Here sits Micron, with $2.7 billion in inventory which has risen nicely in value, but which is still presumably carried at average cost since that's a lot lower than "net realizable value." So if the company chooses to liquidate inventory, with a nice embedded profit, that is another huge potential source of earnings for this February quarter.

Take a look at where Micron's inventory has been as a percentage of cost of goods sold to evaluate the likelihood of further liquidations in this quarter:

Micron: figures in millions
COGS Inventory Inv/Cogs
1Q 2017 2,959 2,750 92.9%
4Q 2016 2,588 2,889 111.6%
3Q 2016 2,400 2,920 121.7%
2Q 2016 2,355 2,608 110.7%
1Q 2016 2,501 2,435 97.4%
4Q 2015 3,064 2,507 81.8%
3Q 2015 2,651 2,381 89.8%
2Q 2015 2,761 2,377 86.1%
1Q 2015 2,501 2,453 98.1%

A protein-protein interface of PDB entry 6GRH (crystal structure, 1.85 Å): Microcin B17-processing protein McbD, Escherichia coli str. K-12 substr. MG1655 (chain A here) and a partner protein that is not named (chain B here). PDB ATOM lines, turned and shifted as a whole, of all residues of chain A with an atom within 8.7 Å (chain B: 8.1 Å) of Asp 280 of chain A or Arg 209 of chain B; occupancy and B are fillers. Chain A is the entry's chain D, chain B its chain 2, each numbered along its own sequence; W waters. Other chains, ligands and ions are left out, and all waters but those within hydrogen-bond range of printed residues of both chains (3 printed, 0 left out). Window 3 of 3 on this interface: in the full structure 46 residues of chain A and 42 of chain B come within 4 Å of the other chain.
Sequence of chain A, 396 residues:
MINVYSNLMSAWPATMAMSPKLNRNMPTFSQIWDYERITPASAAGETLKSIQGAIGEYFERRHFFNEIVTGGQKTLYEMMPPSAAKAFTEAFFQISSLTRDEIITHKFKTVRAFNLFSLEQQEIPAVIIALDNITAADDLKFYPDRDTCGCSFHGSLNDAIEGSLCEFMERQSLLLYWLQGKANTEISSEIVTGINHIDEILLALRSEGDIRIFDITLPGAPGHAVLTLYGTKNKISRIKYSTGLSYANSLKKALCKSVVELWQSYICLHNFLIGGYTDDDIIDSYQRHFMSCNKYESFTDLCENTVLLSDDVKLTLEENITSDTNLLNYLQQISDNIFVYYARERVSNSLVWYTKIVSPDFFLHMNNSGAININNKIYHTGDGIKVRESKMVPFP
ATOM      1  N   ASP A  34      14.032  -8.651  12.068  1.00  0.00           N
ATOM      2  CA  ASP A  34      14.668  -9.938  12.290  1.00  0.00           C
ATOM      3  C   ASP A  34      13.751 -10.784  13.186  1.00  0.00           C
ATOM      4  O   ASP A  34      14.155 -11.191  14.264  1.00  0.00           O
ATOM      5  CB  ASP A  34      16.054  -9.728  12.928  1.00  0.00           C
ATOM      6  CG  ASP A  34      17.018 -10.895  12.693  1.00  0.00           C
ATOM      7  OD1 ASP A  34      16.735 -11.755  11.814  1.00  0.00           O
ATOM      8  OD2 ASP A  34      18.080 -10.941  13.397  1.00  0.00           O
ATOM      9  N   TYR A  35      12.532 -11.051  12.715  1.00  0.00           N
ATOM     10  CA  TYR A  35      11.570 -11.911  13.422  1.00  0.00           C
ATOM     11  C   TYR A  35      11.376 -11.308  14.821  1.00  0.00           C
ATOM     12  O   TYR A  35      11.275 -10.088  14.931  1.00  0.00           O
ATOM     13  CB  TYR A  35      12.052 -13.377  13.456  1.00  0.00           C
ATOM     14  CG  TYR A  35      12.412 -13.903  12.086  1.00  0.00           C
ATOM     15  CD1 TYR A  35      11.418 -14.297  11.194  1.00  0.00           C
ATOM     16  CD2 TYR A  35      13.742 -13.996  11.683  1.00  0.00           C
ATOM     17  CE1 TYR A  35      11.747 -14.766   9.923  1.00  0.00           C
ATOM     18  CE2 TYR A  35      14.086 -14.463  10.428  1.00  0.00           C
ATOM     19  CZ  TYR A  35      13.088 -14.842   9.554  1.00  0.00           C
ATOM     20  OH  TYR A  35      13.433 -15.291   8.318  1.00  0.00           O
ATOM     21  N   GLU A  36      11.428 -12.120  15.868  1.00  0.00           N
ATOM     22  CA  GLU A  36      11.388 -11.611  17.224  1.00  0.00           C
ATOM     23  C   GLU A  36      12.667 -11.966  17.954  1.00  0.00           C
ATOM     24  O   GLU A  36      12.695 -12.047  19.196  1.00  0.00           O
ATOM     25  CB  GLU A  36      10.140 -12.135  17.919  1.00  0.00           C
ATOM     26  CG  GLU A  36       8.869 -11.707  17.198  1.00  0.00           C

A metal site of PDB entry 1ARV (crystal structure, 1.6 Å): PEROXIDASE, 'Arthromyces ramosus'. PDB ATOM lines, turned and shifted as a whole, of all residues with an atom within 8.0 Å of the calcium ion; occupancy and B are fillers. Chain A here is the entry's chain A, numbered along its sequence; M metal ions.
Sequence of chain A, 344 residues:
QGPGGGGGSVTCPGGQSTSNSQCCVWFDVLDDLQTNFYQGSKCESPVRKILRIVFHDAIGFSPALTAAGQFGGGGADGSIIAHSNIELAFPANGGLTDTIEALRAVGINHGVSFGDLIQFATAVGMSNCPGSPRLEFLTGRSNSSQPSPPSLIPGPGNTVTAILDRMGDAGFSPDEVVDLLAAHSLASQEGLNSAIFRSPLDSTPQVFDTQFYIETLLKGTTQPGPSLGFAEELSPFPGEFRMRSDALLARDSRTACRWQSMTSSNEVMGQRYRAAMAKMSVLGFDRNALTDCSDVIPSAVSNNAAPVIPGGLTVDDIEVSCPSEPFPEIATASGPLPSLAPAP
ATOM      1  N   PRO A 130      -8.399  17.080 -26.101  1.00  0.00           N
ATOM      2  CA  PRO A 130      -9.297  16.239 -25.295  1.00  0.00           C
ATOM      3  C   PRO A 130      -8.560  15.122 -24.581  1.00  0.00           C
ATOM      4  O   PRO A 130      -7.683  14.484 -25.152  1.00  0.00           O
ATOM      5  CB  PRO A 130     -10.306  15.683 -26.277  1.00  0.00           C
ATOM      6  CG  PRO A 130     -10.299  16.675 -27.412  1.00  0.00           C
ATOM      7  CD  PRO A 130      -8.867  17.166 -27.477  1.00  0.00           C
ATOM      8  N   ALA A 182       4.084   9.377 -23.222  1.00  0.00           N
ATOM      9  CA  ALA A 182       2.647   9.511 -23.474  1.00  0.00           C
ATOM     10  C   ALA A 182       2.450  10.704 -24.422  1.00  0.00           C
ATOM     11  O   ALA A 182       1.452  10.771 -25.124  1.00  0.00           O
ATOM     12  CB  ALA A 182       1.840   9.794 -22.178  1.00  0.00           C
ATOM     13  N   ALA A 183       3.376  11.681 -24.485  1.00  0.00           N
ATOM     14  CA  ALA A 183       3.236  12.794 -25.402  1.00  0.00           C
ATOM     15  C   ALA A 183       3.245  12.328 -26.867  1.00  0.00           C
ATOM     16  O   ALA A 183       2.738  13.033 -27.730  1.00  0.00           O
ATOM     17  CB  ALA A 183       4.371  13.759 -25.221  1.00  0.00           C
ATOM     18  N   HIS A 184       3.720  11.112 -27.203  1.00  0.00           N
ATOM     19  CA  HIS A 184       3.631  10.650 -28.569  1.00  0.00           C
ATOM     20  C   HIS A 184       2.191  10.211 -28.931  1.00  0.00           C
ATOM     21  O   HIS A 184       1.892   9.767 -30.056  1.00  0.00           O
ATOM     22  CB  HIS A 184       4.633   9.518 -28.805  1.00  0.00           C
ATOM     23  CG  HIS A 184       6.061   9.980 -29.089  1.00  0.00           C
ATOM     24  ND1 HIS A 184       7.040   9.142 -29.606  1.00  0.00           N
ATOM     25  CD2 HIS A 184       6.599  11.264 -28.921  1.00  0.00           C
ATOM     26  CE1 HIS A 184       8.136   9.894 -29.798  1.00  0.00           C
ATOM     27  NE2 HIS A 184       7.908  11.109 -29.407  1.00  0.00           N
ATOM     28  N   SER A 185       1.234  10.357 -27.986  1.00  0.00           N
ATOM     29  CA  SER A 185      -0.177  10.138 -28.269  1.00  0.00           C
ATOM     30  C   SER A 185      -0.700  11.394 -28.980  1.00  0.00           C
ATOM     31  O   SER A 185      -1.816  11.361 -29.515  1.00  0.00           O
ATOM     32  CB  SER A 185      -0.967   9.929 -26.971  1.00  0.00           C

Micron has reduced inventory in each of the last two quarters. Should they reduce it again to the lowest percentage level shown above, this could release perhaps another $50 million or 5 cents per share into the quarterly EPS.

The analyst day slides (page 56) call out expected inventory reductions without naming an estimate:

As stated, I've not included any inventory liquidation in this EPS estimate. A sampling of analysts show the number growing, not shrinking, from last quarter's $2.750 billion:

Estimates of Micron 2Q inventory

Bernstein $2.815 billion
Morgan Stanley $2.888 billion
Credit Suisse $2.859 billion

Should the company make good on their analyst day expectation of doing inventory reductions, with their attendant EPS pickup, this could be an earnings surprise indeed!